The missiles keep finding them, no matter the distance.
Concussions shake the children’s cribs
as if collecting the interest due on yesterday’s lullabies.
Today another street disappears,
all of its house numbers suddenly divisible by zero.

When they saw how goats grazed placidly
ten kilometers down the road, they moved
the entire town, to the board and barrel stave.
It didn’t matter. The enemy
bred bombs with bigger wings.

Tracer fire is spread across the night sky like lipstick
before a housewarming party. The fists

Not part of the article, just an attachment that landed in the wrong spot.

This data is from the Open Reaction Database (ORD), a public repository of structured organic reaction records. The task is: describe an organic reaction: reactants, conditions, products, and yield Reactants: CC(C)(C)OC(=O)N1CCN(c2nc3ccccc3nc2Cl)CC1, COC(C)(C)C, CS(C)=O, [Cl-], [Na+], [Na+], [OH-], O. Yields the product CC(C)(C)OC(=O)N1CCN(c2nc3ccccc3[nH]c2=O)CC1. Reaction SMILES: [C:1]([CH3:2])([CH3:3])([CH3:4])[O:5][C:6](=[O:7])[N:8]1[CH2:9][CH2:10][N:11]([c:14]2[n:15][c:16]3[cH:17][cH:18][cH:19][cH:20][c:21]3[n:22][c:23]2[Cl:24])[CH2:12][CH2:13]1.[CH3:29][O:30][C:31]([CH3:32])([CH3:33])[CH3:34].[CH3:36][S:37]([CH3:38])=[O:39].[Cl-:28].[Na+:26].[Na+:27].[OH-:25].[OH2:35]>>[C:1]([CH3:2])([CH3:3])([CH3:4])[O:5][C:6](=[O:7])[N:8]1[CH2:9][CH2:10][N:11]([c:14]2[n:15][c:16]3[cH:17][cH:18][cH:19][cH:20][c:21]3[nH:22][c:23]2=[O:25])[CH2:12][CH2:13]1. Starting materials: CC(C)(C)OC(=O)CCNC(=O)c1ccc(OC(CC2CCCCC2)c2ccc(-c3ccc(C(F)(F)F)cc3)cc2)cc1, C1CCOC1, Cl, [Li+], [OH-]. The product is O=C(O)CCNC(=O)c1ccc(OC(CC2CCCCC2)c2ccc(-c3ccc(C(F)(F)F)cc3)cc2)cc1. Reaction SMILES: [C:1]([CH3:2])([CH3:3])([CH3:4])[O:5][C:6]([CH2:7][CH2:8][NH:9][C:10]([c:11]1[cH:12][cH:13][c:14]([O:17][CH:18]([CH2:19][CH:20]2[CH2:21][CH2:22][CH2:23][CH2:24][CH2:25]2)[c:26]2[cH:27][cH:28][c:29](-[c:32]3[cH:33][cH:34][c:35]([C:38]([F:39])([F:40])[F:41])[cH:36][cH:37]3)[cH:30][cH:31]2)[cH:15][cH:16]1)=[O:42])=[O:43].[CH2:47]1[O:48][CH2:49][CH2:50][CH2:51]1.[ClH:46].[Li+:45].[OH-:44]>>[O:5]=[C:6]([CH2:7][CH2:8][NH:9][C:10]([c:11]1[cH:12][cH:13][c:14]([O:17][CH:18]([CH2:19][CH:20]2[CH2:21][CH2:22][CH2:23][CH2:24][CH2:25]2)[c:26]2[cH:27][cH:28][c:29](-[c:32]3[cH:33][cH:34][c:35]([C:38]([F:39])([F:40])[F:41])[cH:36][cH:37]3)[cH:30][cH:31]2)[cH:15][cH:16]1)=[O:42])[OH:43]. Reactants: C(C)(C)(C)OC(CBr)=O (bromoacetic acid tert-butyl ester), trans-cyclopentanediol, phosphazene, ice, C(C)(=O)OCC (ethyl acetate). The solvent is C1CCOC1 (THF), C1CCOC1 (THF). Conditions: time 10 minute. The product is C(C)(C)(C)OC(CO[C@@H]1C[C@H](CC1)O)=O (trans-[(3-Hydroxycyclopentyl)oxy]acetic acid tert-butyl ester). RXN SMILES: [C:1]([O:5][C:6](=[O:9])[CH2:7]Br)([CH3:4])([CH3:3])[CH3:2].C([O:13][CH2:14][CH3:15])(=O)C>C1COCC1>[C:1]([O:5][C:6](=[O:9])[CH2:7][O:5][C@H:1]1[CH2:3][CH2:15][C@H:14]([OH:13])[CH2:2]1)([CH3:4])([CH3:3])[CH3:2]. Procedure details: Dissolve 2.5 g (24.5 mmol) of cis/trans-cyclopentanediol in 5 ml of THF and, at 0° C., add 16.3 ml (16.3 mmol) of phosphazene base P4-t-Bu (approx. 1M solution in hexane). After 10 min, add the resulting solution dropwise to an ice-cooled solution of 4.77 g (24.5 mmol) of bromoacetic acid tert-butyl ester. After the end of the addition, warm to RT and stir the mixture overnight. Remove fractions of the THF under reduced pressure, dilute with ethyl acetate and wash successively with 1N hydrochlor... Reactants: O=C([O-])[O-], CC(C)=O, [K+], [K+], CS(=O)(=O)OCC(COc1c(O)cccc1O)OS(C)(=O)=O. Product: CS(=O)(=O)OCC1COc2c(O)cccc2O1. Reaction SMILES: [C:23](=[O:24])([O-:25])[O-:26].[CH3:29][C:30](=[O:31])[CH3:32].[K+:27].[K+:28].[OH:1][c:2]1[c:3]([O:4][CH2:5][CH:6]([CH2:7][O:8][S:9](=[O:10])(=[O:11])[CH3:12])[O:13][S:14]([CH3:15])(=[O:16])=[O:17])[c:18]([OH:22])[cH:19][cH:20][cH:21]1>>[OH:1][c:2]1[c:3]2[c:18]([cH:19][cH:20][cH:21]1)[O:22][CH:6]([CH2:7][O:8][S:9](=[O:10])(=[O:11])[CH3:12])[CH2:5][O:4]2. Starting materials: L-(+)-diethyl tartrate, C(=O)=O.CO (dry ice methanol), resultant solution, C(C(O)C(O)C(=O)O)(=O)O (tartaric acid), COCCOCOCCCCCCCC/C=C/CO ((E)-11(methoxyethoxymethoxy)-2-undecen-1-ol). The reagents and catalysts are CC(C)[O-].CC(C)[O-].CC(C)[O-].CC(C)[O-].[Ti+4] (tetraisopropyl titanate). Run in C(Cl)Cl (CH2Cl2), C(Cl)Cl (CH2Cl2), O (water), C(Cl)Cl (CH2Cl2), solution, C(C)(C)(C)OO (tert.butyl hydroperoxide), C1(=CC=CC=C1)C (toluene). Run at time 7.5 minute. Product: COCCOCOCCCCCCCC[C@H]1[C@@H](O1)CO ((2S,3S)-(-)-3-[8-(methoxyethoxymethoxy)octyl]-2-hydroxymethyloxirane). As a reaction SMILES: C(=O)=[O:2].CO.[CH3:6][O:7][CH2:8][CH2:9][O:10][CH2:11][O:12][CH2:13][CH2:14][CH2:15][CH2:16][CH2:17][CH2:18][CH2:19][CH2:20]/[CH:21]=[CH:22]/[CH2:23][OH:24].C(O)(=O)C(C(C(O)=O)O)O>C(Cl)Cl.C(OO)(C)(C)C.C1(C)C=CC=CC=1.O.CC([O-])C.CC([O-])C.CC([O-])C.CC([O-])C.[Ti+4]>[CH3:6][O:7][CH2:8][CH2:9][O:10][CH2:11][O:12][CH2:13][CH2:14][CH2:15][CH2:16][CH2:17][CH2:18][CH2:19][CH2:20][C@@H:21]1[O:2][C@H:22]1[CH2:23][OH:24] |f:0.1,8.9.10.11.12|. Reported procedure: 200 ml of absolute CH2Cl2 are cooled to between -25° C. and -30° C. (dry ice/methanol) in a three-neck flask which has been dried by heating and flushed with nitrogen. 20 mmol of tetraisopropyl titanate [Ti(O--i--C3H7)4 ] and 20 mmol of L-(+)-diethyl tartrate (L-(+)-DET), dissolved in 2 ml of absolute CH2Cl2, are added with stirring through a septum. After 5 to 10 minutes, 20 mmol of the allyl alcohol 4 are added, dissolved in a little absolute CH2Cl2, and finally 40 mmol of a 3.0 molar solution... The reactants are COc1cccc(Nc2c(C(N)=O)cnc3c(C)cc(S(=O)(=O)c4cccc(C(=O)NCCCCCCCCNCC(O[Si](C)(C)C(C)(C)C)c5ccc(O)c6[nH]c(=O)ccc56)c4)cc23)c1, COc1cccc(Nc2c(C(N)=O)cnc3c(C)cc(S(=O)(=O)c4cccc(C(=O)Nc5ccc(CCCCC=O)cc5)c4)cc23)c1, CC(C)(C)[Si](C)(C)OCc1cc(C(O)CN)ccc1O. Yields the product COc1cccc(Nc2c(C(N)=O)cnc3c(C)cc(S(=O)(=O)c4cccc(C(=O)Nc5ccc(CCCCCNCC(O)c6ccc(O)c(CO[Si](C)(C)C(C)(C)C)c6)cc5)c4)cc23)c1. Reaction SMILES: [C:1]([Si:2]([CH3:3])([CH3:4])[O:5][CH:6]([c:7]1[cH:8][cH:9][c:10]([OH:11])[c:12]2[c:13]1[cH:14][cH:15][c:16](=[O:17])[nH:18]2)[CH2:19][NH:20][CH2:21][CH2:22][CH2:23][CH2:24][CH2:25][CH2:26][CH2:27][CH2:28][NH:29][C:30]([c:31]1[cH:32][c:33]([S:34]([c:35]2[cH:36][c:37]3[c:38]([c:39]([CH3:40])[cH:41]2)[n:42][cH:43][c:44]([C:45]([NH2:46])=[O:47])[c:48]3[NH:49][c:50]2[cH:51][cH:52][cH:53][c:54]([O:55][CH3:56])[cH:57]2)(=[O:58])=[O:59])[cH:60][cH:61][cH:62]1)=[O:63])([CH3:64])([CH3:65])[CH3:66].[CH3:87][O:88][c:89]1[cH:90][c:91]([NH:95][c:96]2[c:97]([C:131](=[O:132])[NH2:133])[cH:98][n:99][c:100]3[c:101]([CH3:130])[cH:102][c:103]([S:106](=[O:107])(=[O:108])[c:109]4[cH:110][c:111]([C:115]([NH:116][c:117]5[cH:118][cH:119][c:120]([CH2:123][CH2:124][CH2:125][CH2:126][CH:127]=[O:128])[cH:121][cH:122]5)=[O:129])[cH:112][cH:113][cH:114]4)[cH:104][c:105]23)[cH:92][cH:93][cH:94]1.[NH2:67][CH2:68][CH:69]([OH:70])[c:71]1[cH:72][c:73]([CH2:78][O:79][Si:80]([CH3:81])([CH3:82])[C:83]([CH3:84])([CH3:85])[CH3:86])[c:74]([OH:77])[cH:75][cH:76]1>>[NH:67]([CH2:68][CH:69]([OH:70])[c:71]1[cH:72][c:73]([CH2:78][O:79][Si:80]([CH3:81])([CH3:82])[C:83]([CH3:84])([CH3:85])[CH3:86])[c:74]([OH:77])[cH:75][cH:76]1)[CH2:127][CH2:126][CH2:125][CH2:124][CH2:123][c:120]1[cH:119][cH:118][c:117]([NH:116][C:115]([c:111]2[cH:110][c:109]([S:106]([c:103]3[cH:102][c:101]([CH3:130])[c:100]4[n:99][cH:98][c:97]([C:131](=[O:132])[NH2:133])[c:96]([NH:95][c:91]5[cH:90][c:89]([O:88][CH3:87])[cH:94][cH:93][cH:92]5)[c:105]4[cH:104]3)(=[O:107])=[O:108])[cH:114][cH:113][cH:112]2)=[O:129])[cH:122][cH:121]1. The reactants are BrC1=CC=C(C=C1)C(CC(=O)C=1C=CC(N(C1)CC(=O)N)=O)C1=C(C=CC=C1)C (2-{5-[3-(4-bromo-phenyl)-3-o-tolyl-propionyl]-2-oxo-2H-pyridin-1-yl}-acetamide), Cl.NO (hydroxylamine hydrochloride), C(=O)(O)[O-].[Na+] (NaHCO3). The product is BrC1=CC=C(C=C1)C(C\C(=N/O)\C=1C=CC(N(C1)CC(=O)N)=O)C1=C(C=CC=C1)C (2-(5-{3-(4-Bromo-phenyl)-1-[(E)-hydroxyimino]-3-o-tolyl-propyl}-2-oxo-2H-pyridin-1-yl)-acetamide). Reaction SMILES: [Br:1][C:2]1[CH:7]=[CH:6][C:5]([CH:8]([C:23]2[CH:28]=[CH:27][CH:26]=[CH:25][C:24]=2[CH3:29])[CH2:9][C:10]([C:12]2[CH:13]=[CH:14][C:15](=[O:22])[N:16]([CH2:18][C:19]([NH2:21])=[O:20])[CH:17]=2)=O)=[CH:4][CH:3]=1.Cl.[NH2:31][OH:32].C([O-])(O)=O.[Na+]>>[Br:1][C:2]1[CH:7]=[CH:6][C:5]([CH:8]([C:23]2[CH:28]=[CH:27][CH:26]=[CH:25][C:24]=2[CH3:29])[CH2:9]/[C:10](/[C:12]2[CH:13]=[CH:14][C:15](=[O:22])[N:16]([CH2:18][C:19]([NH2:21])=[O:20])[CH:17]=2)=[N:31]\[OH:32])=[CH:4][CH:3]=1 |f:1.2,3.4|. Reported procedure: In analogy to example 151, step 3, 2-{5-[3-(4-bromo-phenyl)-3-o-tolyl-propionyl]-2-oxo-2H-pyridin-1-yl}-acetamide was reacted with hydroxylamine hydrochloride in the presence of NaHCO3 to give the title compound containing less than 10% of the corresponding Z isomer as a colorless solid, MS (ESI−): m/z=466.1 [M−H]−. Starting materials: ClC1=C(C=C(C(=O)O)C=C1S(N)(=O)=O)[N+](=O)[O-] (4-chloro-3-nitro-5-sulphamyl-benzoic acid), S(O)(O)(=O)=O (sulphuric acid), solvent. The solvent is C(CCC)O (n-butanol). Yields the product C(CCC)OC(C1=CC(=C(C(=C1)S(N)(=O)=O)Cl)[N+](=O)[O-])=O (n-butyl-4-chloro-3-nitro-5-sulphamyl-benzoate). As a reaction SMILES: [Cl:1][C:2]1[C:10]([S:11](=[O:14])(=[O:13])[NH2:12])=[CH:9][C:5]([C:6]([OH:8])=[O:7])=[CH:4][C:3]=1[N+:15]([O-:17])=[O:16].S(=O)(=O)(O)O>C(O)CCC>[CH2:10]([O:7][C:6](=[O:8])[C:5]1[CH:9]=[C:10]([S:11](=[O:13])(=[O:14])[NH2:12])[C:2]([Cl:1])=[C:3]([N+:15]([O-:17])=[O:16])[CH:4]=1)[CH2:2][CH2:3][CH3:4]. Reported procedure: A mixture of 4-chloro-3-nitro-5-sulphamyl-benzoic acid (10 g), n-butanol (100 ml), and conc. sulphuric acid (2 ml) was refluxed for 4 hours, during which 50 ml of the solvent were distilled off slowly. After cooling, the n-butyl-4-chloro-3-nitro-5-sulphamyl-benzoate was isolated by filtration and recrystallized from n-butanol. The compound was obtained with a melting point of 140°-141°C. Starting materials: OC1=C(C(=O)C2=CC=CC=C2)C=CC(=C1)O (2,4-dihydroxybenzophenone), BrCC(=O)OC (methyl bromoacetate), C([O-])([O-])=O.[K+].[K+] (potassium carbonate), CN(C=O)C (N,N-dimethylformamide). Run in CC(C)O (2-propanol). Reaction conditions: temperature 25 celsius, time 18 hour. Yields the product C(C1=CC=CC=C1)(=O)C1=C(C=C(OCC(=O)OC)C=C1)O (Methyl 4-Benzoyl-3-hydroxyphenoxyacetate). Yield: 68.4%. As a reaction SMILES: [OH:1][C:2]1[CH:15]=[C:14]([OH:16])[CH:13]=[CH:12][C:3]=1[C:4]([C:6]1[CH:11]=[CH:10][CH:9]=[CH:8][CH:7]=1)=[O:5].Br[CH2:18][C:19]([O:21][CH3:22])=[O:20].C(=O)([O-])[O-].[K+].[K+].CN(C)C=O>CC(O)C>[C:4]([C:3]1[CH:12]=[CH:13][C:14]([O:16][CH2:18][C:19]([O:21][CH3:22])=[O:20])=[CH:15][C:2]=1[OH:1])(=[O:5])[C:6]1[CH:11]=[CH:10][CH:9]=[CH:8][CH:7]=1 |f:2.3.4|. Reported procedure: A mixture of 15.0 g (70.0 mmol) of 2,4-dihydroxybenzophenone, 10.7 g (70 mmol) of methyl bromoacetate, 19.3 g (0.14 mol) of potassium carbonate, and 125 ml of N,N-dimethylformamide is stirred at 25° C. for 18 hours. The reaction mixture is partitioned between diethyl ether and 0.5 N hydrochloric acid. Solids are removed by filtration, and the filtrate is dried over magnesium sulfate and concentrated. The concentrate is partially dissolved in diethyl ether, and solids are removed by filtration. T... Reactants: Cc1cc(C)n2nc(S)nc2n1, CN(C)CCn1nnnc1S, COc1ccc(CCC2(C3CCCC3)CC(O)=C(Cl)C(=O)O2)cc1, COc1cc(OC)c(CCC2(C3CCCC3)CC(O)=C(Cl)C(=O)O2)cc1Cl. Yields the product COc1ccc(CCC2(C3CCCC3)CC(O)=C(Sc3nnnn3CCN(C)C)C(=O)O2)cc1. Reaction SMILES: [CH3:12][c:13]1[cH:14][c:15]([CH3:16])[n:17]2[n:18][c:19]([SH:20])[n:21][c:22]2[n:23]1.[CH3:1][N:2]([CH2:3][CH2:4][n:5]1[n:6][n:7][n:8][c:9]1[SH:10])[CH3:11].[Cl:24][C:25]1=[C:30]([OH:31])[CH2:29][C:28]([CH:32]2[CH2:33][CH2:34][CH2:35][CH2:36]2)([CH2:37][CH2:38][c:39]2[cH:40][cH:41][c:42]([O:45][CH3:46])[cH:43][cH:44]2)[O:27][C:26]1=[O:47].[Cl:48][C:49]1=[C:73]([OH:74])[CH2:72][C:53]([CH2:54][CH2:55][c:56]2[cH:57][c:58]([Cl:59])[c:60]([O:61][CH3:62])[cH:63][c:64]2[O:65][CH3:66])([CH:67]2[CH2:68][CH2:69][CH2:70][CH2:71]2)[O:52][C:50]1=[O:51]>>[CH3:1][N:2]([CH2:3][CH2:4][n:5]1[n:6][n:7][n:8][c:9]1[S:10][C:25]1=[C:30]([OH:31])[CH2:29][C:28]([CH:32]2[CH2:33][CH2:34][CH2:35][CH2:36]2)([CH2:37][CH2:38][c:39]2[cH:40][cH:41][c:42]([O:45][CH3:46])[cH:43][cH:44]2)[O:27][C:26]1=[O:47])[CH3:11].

of a hundred explosions pound the tables in the tavern,
complaining about the hospitality. Smoke
again embraces the people in the street
like a friend who had given up all hope of reuniting.

The same thing tomorrow, next week.
The sirens have become just another birdsong to their ears.
During lulls they swap necessities
with the haste of jugglers whose primary goal
is to get off the stage.
Only the old women plod mutely to market every day,
umbrellas up, cradling eggs in their skirts
like bombs that will save lives
when they’re exploded in skillets at home.